Turkish doctors are not of the same opinion as President Recep Tayyip Erdoğan with regards to the course of the COVID-19 outbreak in the country, warning that the pandemic has not been yet brought under control.
The experts' comments came two days after Erdoğan said Turkey brought COVID-19 infection "under control to a great extent" due to lockdowns and restrictions.
Prof. Dr. İbrahim Akkurt, a member of the Turkish Medical Association (TTB)'s Central Council, said that over 50 percent of the population needs to be vaccinated before the outbreak can be declared to be under control.
Akkurt said that if the measures are fully eased in June, as has been announced by Erdoğan, Turkey's COVID-19 infections will average around 60,000 per day once again, unless vaccinations move at a full speed.
“If there is no vaccination, everything will go back to the beginning. And if a full 'opening' occurs on June 1, it seems that we will go back to the same point in July with regards to the case numbers,” he told online news portal Diken on May 19.
Prof. Dr. Bülent Tutluoğlu said that although the strict 17-day full lockdown had a serious impact on decreasing the number of the cases, it will not be sufficient to prevent the pandemic from spreading further as the country once again eased the measures.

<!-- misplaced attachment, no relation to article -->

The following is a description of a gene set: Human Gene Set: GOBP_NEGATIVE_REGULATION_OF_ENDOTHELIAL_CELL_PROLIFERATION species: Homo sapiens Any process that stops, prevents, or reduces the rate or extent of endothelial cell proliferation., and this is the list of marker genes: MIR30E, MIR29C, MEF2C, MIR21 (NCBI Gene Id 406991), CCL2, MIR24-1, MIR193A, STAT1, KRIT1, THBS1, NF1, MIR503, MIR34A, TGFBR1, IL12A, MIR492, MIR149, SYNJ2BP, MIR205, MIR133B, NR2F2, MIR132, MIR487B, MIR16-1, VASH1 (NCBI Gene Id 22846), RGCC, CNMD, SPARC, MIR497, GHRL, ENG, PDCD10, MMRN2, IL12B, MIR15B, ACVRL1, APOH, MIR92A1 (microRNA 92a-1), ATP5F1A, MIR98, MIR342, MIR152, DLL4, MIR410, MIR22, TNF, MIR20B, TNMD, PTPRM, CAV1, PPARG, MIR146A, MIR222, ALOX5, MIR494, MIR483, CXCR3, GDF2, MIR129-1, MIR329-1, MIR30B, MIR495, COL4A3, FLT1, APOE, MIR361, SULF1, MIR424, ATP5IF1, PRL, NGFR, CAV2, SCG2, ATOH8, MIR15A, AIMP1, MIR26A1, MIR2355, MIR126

“Such lockdowns are good to alleviate the burden on the hospitals, but not to prevent the pandemic. They only help us to breathe for a short period of time,” Tutluoğlu told Diken.
Tutluoğlu said that with the further easing of measures in June, the case numbers might see a slight increase in the upcoming days, but that the summer weather will reduce the disease's spread.
He warned that the Health Ministry should vaccinate at least 60-70 percent of the population by fall for the country not to head towards the fourth wave.
“If we do not vaccinate the 60-70 percent of the population until fall, we might see a fourth wave in October. If you do not have the support of the vaccination program, go into a lockdown as much as you want [it will not matter],” he said.
Prof. Dr. Pınar Saip said that warm weather has been another factor in decreasing the infection numbers, but that the pandemic is not in any way under control.
“To bring the pandemic under control, there is a need for a more widespread testing and faster vaccination,” Saip said, adding that Turkey might see a new peak in September unless the mutant variant cases are thoroughly determined and isolated.